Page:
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Moisturizer technology versus clinical performance.
Dermatol Ther. 2004; 17 Suppl 1:49-56.DT

Abstract

The principles of humectancy, emolliency, and occlusion, all central to stratum corneum (SC) maintenance, continue to drive the development of novel moisturizing technologies. Humectants promote water retention within the SC, whereas occlusives generally minimize water loss to the external environment. The complementary occlusive activity of emollients contributes to SC hydration as well. Moisturization technologies, ranging from face care to hand and body care, vary in the types and levels of humectants, emollients (including lipids), and occlusives; accordingly, their therapeutic effects differ as well. Emulsification of these components into a single formulation-the technologies of which are as varied as their individual components-is thought to enhance the aesthetics of the moisturizer and its overall moisturization efficiency. The present article reviews the current approaches to SC moisturization, increasingly viewed as critical to its structural and functional integrity, and to fundamental skin care.

Authors+Show Affiliations

AVR Consulting, Ltd., Cheshire, UK.No affiliation info availableNo affiliation info available

Pub Type(s)

Journal Article
Review

Language

eng

PubMed ID

14728699

Citation

Rawlings, A V., et al. "Moisturizer Technology Versus Clinical Performance." Dermatologic Therapy, vol. 17 Suppl 1, 2004, pp. 49-56.
Rawlings AV, Canestrari DA, Dobkowski B. Moisturizer technology versus clinical performance. Dermatol Ther. 2004;17 Suppl 1:49-56.
Rawlings, A. V., Canestrari, D. A., & Dobkowski, B. (2004). Moisturizer technology versus clinical performance. Dermatologic Therapy, 17 Suppl 1, 49-56.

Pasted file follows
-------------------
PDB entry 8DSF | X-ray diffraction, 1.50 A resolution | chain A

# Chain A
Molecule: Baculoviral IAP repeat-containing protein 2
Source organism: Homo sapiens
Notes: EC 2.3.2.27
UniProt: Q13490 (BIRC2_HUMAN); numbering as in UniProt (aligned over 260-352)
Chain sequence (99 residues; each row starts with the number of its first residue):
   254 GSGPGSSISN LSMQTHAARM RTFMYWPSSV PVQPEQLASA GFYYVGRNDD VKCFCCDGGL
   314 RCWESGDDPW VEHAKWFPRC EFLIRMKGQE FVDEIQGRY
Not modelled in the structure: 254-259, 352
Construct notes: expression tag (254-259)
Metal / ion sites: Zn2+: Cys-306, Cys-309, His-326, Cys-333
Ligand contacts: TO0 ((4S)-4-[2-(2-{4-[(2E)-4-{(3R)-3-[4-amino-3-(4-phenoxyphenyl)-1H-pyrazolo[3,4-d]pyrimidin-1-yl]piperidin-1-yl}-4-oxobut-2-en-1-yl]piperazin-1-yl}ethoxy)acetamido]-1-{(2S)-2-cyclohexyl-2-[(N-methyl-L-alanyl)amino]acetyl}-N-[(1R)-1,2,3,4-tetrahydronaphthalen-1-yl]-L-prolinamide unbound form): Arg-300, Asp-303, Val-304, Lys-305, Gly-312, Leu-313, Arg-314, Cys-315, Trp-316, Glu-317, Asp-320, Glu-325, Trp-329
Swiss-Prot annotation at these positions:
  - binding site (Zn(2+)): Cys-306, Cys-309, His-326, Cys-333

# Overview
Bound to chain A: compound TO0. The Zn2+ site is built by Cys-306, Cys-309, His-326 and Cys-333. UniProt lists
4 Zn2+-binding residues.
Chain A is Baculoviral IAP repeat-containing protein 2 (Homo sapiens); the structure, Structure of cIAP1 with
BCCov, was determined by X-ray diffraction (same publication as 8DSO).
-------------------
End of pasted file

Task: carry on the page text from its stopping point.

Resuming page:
Rawlings AV, Canestrari DA, Dobkowski B. Moisturizer Technology Versus Clinical Performance. Dermatol Ther. 2004;17 Suppl 1:49-56. PubMed PMID: 14728699.
* Article titles in AMA citation format should be in sentence-case
TY - JOUR T1 - Moisturizer technology versus clinical performance. AU - Rawlings,A V, AU - Canestrari,David A, AU - Dobkowski,Brian, PY - 2004/1/20/pubmed PY - 2004/6/21/medline PY - 2004/1/20/entrez SP - 49 EP - 56 JF - Dermatologic therapy JO - Dermatol Ther VL - 17 Suppl 1 N2 - The principles of humectancy, emolliency, and occlusion, all central to stratum corneum (SC) maintenance, continue to drive the development of novel moisturizing technologies. Humectants promote water retention within the SC, whereas occlusives generally minimize water loss to the external environment. The complementary occlusive activity of emollients contributes to SC hydration as well. Moisturization technologies, ranging from face care to hand and body care, vary in the types and levels of humectants, emollients (including lipids), and occlusives; accordingly, their therapeutic effects differ as well. Emulsification of these components into a single formulation-the technologies of which are as varied as their individual components-is thought to enhance the aesthetics of the moisturizer and its overall moisturization efficiency. The present article reviews the current approaches to SC moisturization, increasingly viewed as critical to its structural and functional integrity, and to fundamental skin care. SN - 1396-0296 UR - https://www.unboundmedicine.com/medline/citation/14728699/Moisturizer_technology_versus_clinical_performance_ L2 - https://onlinelibrary.wiley.com/resolve/openurl?genre=article&sid=nlm:pubmed&issn=1396-0296&date=2004&volume=17&issue=&spage=49 DB - PRIME DP - Unbound Medicine ER -